There has been a lot of work in model theory devoted to studying exponential fields, which has produced many important results in the area. Inspired by this, I will present some model-theoretic approaches to the j function (from the theory of elliptic curves), and I will also present various results which mirror some of those in exponential fields.

BLISS Seminar: Sample complexity of mixture of sparse linear regressions

Seminar | September 18 | 3-4 p.m. | 400 Cory Hall

 Arya Mazumdar, University of Massachusetts Amherst

 Electrical Engineering and Computer Sciences (EECS)

In the problem of learning mixtures of linear regressions, the goal is to learn a collection of signal vectors from a sequence of (possibly noisy) linear measurements, where each measurement is evaluated on an unknown signal drawn uniformly from this collection. This setting is quite expressive and has been studied both in terms of practical applications and for the sake of establishing...   More >

General selection models: Bernstein duality and minimal ancestral structures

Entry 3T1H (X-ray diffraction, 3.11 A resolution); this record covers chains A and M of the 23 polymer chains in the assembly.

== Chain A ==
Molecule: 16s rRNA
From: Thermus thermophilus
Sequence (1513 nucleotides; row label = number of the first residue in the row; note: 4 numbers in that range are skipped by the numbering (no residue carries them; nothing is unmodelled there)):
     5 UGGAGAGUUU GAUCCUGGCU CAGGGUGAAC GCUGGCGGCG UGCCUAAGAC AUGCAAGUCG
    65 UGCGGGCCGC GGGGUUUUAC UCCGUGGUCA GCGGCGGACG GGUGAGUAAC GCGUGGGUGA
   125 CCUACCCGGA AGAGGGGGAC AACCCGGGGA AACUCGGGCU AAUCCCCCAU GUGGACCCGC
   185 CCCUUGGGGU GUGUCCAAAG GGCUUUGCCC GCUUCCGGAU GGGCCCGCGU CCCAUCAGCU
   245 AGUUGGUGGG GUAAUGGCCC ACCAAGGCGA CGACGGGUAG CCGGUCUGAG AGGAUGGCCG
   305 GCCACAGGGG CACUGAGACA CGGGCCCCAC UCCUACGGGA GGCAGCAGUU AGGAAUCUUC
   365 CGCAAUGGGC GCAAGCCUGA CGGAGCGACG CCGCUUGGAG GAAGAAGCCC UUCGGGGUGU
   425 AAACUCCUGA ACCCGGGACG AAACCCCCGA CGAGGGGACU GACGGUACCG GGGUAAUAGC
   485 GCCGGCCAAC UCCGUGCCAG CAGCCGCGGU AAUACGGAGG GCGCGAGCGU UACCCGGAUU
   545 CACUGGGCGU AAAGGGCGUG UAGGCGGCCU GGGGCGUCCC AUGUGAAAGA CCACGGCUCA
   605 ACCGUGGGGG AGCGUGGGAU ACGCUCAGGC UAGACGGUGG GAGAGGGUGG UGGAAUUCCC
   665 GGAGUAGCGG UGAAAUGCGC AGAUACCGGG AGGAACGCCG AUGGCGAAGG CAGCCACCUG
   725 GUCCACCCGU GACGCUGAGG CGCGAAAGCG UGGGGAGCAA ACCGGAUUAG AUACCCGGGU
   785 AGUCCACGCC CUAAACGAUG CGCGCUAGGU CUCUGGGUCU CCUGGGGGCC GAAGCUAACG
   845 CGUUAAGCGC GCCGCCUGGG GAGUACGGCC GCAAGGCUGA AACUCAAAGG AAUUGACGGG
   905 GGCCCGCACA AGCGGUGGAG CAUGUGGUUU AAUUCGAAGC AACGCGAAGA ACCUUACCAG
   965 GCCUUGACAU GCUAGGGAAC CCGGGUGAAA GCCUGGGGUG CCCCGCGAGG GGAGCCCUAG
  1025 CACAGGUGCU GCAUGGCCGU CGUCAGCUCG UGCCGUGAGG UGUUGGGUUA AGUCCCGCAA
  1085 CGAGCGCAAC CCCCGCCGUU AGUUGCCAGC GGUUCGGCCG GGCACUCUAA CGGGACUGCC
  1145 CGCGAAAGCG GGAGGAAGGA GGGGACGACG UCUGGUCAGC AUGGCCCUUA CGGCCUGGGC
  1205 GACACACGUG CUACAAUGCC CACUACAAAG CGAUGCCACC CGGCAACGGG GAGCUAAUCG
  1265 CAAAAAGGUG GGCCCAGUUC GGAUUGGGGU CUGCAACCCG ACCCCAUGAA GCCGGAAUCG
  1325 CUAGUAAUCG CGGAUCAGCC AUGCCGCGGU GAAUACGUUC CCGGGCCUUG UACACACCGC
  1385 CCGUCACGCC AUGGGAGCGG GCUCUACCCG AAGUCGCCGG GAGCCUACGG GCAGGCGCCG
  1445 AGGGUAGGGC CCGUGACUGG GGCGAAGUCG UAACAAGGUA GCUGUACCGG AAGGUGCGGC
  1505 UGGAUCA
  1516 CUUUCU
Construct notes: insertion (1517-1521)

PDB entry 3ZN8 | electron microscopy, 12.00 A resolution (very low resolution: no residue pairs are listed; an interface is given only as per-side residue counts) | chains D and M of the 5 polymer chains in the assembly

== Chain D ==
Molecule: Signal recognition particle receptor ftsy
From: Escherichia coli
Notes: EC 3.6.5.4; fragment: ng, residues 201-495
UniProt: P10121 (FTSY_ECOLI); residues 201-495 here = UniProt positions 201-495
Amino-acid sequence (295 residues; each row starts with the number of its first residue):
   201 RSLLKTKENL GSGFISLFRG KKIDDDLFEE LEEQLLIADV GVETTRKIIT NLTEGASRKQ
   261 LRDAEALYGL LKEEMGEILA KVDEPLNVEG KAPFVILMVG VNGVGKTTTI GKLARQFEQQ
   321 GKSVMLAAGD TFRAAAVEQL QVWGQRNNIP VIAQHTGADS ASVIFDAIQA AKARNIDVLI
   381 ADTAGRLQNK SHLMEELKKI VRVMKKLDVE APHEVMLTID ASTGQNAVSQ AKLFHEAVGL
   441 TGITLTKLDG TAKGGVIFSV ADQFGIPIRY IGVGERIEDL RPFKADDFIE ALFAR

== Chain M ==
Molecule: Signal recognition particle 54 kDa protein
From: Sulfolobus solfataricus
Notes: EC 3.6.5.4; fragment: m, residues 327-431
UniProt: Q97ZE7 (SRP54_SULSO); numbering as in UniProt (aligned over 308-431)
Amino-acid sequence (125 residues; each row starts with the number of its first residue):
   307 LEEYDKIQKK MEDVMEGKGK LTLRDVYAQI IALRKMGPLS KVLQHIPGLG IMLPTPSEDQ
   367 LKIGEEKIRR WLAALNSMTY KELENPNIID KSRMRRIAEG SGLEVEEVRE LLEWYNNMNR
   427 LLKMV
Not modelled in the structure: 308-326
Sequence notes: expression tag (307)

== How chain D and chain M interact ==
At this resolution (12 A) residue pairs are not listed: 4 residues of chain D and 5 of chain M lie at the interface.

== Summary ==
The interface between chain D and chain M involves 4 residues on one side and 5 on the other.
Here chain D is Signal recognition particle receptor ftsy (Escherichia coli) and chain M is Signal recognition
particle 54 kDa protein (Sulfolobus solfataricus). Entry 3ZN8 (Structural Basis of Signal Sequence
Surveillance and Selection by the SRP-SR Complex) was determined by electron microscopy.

Seminar | September 18 | 3:10-4 p.m. | 1011 Evans Hall

 Sebastian Hummel, Bielefeld University

 Department of Statistics

We construct a sequence of Moran models that converges for large populations under suitable conditions to the $\Lambda$-Wright-Fisher process with a drift that is vanishing at the boundaries. The genealogical structure inherent in the graphical representation of the finite population models leads in the large population limit to a generalisation of the ancestral selection graph of Krone and...   More >

Spaces of decision in the cybernetic age

Colloquium | September 18 | 3:30-5 p.m. | 575 McCone Hall

 David Bates, Department of Rhetoric, University of California Berkeley

 Department of Geography